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Ben Carlson on Pragmatic Capitalism digs up some quotes about market losses from a Peter Lynch interview in the 90s that are truly timeless:
Now no one seems to know when they are gonna happen. At least if they know about 'em, they're not telling anybody about 'em. I don't remember anybody predicting the market right more than once, and they predict a lot. So they're gonna happen. If you're in the market, you have to know there's going to be declines. And they're going to cap and every couple of years you're going to get a 10 percent correction. That's a euphemism for losing a lot of money rapidly. That's what a "correction" is called. And a bear market is 20-25-30 percent decline.
They're gonna happen. When they're gonna start, no one knows. If you're not ready for that, you shouldn't be in the stock market. I mean the stomach is the key organ here. It's not the brain. Do you have the stomach for these kinds of declines? And what's your timing like? Is your horizon one year? Is your horizon ten years or 20 years?
What the market's going to do in one or two years, you don't know. Time is on your side in the stock market.
I guess the only thing that's dated is the frequency of the corrections; they don't come every two years or so anymore. But the philosophical take on them rings as true now as it did then. And will ring true in 10 years and 20 years, too, no doubt.
None of this is to say everyone should handle market dips and volatility rips in the same fashion. It's more about knowing yourself and your own risk tolerance. If you feel better buying protection, that's fine. If you'd rather just ride it out, that's fine too. It's all personal preference.
What's more important, though, in my opinion, is the part about just accepting the inevitability of declines and the unpredictability of their timing.
News organizations get fixated on finding a proximal cause for every market blip. But the reality is that the news event or Fed thought or whatever that "caused" a meltdown might have been a story that's around for a while. The market probably ignored it at first, then became consumed by it. And at some point the selling stops, and the market ignores the very same news story again.
Unrest in Ukraine is one story that's been floating around for half a year now, and the market has already cycled through the five or so stages of reaction. We've gone from Disinterest to Obsession to Discounting to Disinterest to Obsession again … OK, that's only three stages. I ran out of synonyms. My point, though, is the story itself doesn't really change all that cosmically -- it's the market's mood that changes, and this becomes a ready backdrop to explain S&P 500 Index (SPX) moves.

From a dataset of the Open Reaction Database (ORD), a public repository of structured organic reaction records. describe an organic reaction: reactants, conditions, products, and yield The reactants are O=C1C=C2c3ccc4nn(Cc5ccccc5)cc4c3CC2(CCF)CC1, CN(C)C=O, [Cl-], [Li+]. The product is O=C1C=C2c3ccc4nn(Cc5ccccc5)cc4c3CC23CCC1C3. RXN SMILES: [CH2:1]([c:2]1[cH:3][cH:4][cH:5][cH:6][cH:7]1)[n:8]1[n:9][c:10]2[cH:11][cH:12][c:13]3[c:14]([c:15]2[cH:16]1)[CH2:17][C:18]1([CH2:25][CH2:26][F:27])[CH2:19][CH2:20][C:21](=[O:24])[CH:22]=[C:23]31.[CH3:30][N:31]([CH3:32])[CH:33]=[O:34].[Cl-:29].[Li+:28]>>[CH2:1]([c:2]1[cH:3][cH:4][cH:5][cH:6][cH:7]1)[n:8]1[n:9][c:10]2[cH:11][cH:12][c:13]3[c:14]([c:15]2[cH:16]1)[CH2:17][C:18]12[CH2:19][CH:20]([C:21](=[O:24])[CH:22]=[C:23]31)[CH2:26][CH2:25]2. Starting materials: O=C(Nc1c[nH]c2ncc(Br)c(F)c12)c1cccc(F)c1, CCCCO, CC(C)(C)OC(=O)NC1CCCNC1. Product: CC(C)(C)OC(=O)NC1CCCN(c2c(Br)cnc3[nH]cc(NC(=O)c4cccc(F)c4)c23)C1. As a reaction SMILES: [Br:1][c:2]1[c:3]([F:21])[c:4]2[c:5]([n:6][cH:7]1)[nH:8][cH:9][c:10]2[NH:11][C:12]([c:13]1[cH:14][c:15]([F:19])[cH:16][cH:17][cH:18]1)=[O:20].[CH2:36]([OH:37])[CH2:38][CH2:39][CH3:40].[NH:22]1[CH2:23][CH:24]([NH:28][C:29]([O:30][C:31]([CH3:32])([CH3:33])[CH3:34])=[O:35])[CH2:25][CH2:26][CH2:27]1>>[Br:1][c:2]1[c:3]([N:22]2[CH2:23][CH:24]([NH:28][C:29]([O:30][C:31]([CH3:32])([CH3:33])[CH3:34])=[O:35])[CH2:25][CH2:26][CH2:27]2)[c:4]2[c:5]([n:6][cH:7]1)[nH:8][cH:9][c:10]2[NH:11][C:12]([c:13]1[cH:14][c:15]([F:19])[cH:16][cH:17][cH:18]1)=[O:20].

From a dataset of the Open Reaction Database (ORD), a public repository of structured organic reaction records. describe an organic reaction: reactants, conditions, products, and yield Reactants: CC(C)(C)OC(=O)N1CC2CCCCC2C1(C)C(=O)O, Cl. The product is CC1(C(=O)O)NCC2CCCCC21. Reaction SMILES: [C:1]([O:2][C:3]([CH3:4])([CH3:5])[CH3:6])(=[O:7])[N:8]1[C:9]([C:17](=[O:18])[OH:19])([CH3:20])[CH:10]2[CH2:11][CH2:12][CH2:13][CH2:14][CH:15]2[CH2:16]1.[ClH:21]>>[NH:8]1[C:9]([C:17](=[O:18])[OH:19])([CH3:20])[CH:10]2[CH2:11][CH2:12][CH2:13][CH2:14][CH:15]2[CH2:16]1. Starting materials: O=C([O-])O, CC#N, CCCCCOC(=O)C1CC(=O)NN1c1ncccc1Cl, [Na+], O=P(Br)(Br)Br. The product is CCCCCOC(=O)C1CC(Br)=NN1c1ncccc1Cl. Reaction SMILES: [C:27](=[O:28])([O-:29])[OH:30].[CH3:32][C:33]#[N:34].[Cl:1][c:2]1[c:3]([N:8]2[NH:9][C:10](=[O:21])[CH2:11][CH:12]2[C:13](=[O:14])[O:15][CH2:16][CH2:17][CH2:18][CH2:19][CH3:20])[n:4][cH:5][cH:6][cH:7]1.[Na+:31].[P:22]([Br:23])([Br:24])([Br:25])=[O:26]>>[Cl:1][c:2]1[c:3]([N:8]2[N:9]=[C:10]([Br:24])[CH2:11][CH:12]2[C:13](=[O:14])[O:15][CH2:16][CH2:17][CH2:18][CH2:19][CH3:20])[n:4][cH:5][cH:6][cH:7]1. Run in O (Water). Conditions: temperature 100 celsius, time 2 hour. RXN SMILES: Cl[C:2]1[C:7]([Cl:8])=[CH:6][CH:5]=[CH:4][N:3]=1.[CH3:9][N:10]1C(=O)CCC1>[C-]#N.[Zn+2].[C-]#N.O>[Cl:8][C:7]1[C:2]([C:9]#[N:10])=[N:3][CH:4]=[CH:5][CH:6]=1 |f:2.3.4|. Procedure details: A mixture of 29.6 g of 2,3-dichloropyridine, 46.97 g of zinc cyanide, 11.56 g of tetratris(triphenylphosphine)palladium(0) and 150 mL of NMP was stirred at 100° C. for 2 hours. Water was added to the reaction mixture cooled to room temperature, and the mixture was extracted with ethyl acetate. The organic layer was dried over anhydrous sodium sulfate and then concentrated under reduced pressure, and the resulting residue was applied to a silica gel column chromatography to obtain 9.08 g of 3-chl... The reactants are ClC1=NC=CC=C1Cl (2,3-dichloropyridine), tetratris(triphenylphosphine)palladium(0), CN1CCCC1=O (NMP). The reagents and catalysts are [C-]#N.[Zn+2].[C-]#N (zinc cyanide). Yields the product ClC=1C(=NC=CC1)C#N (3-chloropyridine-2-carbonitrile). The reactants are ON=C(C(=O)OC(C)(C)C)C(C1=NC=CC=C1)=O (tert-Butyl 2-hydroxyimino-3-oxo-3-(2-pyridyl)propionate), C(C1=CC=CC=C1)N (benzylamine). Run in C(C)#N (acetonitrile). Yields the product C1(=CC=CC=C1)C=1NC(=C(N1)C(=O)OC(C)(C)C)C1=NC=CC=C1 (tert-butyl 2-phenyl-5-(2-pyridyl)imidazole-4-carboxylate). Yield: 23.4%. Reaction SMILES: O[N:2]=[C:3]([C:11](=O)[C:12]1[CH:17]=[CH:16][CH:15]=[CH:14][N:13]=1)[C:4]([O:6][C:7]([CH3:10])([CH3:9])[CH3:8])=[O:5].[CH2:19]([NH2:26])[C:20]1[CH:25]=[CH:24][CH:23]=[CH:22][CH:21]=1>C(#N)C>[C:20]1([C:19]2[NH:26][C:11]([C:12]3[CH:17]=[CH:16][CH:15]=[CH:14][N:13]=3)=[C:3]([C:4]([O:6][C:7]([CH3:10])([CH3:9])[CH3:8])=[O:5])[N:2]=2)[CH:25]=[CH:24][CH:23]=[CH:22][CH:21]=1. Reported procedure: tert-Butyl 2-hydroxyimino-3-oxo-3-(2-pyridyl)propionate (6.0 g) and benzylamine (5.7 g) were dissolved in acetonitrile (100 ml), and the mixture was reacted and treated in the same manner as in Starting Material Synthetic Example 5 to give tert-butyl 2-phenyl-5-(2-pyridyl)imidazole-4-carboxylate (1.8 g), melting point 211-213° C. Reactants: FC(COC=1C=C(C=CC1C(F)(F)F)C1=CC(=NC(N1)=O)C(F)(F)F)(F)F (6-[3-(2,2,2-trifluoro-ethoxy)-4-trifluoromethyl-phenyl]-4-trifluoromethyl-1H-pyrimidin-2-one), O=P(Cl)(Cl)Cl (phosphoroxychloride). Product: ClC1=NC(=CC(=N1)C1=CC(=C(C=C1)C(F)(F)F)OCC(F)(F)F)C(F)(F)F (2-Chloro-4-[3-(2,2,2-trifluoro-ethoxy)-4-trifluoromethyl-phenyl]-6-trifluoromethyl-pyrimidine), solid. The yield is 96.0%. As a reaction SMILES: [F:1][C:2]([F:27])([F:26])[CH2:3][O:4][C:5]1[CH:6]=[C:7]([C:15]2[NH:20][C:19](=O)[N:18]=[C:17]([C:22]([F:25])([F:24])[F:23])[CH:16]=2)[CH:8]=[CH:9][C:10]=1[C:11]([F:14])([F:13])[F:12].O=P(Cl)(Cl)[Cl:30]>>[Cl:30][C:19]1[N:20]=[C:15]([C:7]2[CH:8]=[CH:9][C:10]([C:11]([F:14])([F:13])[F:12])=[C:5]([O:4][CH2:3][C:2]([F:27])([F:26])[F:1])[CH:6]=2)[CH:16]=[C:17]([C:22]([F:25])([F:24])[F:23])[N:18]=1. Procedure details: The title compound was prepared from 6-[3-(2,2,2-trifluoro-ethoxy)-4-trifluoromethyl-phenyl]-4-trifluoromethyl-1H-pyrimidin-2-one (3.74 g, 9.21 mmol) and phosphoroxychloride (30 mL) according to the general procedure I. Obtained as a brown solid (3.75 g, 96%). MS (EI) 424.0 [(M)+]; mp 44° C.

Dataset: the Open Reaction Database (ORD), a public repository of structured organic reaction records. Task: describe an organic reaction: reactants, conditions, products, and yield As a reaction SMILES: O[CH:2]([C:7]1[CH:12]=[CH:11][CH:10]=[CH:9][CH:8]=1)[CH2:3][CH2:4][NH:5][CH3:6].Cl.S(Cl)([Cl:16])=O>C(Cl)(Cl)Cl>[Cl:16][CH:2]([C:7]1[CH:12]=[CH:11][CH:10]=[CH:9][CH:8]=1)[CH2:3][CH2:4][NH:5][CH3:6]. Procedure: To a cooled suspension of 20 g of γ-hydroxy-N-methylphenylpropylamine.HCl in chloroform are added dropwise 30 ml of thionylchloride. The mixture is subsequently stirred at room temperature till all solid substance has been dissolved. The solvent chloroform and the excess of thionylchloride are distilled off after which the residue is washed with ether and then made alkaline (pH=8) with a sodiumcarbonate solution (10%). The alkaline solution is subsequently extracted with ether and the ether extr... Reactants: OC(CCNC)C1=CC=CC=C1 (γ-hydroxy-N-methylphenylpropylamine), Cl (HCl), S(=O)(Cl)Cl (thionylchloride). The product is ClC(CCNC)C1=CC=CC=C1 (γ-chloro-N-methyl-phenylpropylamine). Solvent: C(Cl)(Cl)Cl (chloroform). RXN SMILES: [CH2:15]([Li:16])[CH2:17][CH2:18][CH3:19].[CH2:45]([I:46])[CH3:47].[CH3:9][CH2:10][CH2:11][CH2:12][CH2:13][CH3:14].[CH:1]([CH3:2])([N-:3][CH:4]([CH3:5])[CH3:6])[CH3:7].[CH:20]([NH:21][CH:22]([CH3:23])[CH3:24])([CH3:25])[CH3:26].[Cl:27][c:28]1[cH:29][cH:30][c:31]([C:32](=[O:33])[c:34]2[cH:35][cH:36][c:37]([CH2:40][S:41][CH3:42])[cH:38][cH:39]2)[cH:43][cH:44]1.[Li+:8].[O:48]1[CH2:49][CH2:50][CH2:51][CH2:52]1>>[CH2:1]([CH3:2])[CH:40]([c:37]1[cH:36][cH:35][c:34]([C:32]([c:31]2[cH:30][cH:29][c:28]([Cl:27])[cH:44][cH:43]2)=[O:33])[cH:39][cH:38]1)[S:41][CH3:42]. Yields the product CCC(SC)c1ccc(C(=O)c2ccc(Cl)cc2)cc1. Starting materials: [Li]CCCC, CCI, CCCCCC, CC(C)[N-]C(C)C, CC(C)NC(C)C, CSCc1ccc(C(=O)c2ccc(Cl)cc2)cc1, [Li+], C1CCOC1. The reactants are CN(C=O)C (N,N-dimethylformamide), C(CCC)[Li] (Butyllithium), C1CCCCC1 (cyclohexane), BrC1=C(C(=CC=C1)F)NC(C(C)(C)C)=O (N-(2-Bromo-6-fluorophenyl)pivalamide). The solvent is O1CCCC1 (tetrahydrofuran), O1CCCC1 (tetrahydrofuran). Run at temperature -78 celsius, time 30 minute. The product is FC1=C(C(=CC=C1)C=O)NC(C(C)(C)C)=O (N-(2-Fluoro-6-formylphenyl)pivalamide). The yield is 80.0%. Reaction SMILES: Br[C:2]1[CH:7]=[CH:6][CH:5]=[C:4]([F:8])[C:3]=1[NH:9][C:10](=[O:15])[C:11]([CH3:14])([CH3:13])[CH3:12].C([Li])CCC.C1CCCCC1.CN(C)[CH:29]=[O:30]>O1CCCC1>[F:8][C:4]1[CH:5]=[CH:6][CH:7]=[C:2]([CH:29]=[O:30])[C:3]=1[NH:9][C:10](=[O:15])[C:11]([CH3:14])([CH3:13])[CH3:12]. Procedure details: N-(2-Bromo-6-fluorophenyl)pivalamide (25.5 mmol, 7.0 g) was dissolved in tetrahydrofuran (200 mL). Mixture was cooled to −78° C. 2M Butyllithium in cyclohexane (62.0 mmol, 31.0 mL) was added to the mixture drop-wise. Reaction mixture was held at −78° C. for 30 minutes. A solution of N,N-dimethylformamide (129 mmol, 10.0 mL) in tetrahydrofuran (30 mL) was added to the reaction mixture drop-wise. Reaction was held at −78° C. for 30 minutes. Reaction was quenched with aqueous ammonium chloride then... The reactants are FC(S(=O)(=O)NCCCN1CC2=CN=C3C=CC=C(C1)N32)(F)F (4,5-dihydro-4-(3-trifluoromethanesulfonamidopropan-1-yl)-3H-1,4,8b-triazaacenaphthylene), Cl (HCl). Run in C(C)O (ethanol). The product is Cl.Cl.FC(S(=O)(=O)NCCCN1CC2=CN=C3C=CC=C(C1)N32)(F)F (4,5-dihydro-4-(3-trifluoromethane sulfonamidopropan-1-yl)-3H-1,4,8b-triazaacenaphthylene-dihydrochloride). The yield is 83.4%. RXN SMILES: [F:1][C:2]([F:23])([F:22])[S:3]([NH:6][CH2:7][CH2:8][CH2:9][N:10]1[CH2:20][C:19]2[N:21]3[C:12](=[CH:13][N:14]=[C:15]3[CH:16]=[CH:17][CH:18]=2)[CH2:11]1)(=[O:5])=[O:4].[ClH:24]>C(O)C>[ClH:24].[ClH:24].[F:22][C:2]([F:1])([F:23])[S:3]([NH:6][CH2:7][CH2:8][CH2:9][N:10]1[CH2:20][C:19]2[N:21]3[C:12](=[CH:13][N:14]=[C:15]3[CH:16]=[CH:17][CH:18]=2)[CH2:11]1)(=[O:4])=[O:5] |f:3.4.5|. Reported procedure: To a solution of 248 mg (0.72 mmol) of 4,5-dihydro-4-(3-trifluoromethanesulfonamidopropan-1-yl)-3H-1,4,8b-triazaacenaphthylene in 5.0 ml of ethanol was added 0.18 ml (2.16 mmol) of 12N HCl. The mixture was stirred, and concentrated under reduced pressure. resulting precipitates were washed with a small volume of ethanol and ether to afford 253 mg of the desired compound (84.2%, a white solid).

Throw in Gaza, Syria, Argentina's Default, Andy Dalton's Ginormous Contract, and whatever else, and you have a general "world falling apart" meme. Which, yes, is generally all horrible (unless you're Andy Dalton). But it's debatable whether there's much more scary stuff going on now than at various other times. It's just that the market has gotten shaky, and now there "must" be some sort of connection. Throw in fears of the Fed tightening policy faster than expected, which also shows up when the market stops going up, and we have our "cause."
Except none of it is really going to matter. This correction will pass. Or not, maybe this one lingers longer. But it's more about the market just being ready than anything else. And knowing in advance when that's going to happen is pretty much impossible, despite what lots of tele-pundits tell you.
I've noted that we're getting about three to four significant CBOE Volatility Index (VIX) pops every year since the longer-term rally began in 2009. We're basically in the middle of Pop #2 of 2014. This one will pass at some point, and then we'll likely get another one late in the year or so, and there will be lots of bad news stories and fears around, and we'll connect it all together. But the reality then will be as now -- it will just be "time."
Disclaimer: Mr. Warner's opinions expressed above do not necessarily represent the views of Schaeffer's Investment Research.